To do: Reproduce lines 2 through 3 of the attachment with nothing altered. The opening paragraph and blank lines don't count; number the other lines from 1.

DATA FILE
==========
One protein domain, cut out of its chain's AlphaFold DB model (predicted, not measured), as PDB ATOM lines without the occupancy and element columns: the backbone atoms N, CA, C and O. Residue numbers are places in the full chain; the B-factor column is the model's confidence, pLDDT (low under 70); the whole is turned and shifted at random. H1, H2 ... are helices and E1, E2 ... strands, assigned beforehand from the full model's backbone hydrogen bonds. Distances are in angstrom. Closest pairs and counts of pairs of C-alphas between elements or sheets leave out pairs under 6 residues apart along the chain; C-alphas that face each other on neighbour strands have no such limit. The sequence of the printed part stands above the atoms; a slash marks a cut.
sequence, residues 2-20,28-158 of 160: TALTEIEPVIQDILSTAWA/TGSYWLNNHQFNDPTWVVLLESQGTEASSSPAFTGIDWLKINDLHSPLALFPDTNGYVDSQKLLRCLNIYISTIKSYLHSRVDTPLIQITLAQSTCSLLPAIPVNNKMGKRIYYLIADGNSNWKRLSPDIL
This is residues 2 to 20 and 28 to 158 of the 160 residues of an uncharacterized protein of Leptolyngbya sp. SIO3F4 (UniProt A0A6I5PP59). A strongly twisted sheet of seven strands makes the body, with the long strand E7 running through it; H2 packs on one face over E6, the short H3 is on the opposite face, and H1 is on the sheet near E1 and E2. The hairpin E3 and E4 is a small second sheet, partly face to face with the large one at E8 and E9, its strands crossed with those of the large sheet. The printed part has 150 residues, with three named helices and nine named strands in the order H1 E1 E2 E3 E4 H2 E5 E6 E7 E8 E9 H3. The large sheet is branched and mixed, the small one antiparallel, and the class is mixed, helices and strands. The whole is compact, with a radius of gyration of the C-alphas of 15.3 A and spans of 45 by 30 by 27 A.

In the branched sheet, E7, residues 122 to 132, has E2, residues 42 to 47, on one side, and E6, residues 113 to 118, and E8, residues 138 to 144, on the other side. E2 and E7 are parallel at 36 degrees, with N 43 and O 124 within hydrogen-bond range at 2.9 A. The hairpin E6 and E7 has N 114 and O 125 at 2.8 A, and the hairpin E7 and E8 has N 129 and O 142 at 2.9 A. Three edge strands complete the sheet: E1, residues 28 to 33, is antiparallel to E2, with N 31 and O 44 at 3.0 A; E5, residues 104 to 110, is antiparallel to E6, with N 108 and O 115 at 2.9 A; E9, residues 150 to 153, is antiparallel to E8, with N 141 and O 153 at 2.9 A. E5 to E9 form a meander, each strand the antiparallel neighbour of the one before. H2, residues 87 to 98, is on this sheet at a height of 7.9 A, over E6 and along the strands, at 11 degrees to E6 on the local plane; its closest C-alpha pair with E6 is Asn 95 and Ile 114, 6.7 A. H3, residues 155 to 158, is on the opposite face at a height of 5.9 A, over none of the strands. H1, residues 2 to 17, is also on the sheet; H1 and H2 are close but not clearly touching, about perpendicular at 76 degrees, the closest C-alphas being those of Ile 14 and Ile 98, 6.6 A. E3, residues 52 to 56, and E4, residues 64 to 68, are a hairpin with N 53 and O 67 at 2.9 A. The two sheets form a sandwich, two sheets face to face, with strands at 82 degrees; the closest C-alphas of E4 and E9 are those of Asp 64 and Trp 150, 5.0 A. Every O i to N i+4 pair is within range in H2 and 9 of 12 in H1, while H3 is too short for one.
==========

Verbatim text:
This is residues 2 to 20 and 28 to 158 of the 160 residues of an uncharacterized protein of Leptolyngbya sp. SIO3F4 (UniProt A0A6I5PP59). A strongly twisted sheet of seven strands makes the body, with the long strand E7 running through it; H2 packs on one face over E6, the short H3 is on the opposite face, and H1 is on the sheet near E1 and E2. The hairpin E3 and E4 is a small second sheet, partly face to face with the large one at E8 and E9, its strands crossed with those of the large sheet. The printed part has 150 residues, with three named helices and nine named strands in the order H1 E1 E2 E3 E4 H2 E5 E6 E7 E8 E9 H3. The large sheet is branched and mixed, the small one antiparallel, and the class is mixed, helices and strands. The whole is compact, with a radius of gyration of the C-alphas of 15.3 A and spans of 45 by 30 by 27 A.

In the branched sheet, E7, residues 122 to 132, has E2, residues 42 to 47, on one side, and E6, residues 113 to 118, and E8, residues 138 to 144, on the other side. E2 and E7 are parallel at 36 degrees, with N 43 and O 124 within hydrogen-bond range at 2.9 A. The hairpin E6 and E7 has N 114 and O 125 at 2.8 A, and the hairpin E7 and E8 has N 129 and O 142 at 2.9 A. Three edge strands complete the sheet: E1, residues 28 to 33, is antiparallel to E2, with N 31 and O 44 at 3.0 A; E5, residues 104 to 110, is antiparallel to E6, with N 108 and O 115 at 2.9 A; E9, residues 150 to 153, is antiparallel to E8, with N 141 and O 153 at 2.9 A. E5 to E9 form a meander, each strand the antiparallel neighbour of the one before. H2, residues 87 to 98, is on this sheet at a height of 7.9 A, over E6 and along the strands, at 11 degrees to E6 on the local plane; its closest C-alpha pair with E6 is Asn 95 and Ile 114, 6.7 A. H3, residues 155 to 158, is on the opposite face at a height of 5.9 A, over none of the strands. H1, residues 2 to 17, is also on the sheet; H1 and H2 are close but not clearly touching, about perpendicular at 76 degrees, the closest C-alphas being those of Ile 14 and Ile 98, 6.6 A. E3, residues 52 to 56, and E4, residues 64 to 68, are a hairpin with N 53 and O 67 at 2.9 A. The two sheets form a sandwich, two sheets face to face, with strands at 82 degrees; the closest C-alphas of E4 and E9 are those of Asp 64 and Trp 150, 5.0 A. Every O i to N i+4 pair is within range in H2 and 9 of 12 in H1, while H3 is too short for one.